The Malta Independent 24 August 2019, Saturday

A look back

Alfred Sant Thursday, 13 June 2019, 08:00 Last update: about 3 months ago

The activities and publications that marked the hundred anniversary of the Sette Giugno were most interesting. The anthology of studies about the event issued by the committee set up to commemorate historic occasions, was well worth reading and discussing, while various newspapers published valuable articles and supplements.

It seems as if with the passage of time, the realization has grown that the Sette Giugno was much more complex as a “moment”, than was believed say up to some fifty years ago. It was closely linked to economic, social and cultural developments within Maltese society and beyond it. What led to it was not some social explosion that became a riot, but a deep quake, with tremors arising from various flashpoints.

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You can sense all this from the available accounts and analyses of what really happened. Even so, I suspect that we are still giving too much emphsis to the anecdotal aspects of the story. We need a historical interpretation that would seek to integrate them into one overall pattern. Whether we agree or disagree to define the events that took place as a revolution or as a riot, we need a synoptic vision that explains why and how it all turned out the way it did.

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Marlene Mizzi

During the five years that I witnessed from close quarters the work carried out by Marlene Mizzi, I was impressed by the determination and decisiveness she displayed to reach the objectives she set for herself. I admired too her sense of balance by which she showed moderation and a willingness to reach reasonable compromises, but then got straight to the point if she felt that matters were not being done the right way.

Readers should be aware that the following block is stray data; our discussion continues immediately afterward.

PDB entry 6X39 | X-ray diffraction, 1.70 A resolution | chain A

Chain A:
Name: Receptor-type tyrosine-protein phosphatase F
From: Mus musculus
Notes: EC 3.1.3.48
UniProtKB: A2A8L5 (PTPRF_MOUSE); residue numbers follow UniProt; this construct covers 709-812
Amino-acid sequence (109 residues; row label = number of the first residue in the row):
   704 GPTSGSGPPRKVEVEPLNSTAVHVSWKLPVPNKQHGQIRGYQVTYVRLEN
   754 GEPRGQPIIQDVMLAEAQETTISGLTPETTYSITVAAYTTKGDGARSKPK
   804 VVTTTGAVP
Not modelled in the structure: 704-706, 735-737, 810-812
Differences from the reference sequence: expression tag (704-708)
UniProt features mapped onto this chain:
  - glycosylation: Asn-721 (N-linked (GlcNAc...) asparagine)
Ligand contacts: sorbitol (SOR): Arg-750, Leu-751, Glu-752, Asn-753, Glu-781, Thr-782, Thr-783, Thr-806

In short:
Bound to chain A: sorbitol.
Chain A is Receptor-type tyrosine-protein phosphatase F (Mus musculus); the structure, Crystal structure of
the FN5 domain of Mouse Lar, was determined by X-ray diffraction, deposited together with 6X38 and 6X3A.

As well, I always found intriguing the distinction she would draw between “campaign” politics, where one needs to project oneself and compete; and the “legislative” mode, where one needs to create a framework to regulate and guide. For me, both are the two different faces of the same coin; she looked at it differently.  

Yet, on the other hand, when she wished to rebuke somebody or needed to project a message about Malta, both the style and the language she adopted, according to the prevailing circumstances, were brilliant,  no matter which side of political practice one preferred to consider them from.

I wish her the best of futures.

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Terminal

“The Terminal Man” is one of Michael Crichton’s early novels (start of the 1970’s). It describes an operation on the brain of a man who is having seizures during which he lapses into behaviour that is endangering him and the safety of others.

During the operation, his brain is connected to a computer which will henceforth control the impulses he receives, diverting his actions towards a calm and acceptable behaviour. The opposite happens: as the computer intensifies its stimuli, the patient loses control over himself. All the fears that were locked inside him, now rise up to transform him into a sadistic killer.

The theme rides on the Frankenstein myth and the fear of many people that someday, humanity will end up being dominated by machines. Though the writing is brisk, the novel is too dry and quite inferior to other Crichton titles like “Jurassic Park” and “Disclosure”.

 

 

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